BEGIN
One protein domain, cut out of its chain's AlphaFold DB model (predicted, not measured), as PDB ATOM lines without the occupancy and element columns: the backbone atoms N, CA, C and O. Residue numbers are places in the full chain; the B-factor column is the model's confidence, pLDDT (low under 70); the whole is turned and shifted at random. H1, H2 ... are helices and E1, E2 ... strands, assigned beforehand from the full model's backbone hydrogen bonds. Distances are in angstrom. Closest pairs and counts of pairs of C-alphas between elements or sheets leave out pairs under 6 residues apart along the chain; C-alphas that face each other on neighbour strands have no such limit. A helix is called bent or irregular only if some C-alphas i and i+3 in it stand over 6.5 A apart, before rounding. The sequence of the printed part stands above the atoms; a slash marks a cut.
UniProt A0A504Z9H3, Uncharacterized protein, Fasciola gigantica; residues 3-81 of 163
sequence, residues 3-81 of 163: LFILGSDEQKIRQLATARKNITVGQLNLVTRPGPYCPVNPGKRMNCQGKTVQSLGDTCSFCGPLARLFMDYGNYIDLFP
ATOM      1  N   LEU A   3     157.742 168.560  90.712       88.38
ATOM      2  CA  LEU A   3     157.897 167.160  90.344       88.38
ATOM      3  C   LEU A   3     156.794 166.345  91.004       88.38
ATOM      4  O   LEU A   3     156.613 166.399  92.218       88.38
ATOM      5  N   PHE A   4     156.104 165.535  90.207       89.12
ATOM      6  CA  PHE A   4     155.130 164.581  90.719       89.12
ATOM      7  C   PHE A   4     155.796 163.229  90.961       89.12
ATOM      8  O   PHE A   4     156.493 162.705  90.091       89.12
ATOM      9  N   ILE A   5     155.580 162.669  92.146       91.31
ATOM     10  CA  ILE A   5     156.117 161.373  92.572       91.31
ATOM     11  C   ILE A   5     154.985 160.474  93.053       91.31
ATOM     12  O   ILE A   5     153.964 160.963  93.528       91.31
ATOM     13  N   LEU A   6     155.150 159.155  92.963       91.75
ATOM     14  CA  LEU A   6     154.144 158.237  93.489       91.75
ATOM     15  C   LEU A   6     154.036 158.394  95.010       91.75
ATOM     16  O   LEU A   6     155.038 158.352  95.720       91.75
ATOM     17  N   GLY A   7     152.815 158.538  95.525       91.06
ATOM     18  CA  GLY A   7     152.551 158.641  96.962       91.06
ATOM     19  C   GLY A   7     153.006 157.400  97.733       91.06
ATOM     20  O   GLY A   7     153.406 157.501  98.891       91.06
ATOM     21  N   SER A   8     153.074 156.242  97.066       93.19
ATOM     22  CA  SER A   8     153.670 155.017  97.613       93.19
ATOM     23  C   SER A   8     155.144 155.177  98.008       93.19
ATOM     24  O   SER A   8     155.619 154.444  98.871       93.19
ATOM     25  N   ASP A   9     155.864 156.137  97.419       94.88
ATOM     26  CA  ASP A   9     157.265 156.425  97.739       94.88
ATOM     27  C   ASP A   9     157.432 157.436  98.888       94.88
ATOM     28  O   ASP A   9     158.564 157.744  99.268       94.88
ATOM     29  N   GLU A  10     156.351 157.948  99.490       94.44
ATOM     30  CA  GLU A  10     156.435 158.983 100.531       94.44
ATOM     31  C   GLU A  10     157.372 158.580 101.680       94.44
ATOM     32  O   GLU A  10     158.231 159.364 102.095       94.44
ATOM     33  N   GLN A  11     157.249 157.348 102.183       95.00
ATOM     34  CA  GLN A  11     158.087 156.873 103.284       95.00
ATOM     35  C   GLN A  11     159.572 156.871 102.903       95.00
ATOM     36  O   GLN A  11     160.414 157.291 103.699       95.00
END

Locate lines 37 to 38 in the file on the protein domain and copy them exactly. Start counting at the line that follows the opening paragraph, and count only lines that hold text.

ATOM     35  C   GLN A  11     159.572 156.871 102.903       95.00
ATOM     36  O   GLN A  11     160.414 157.291 103.699       95.00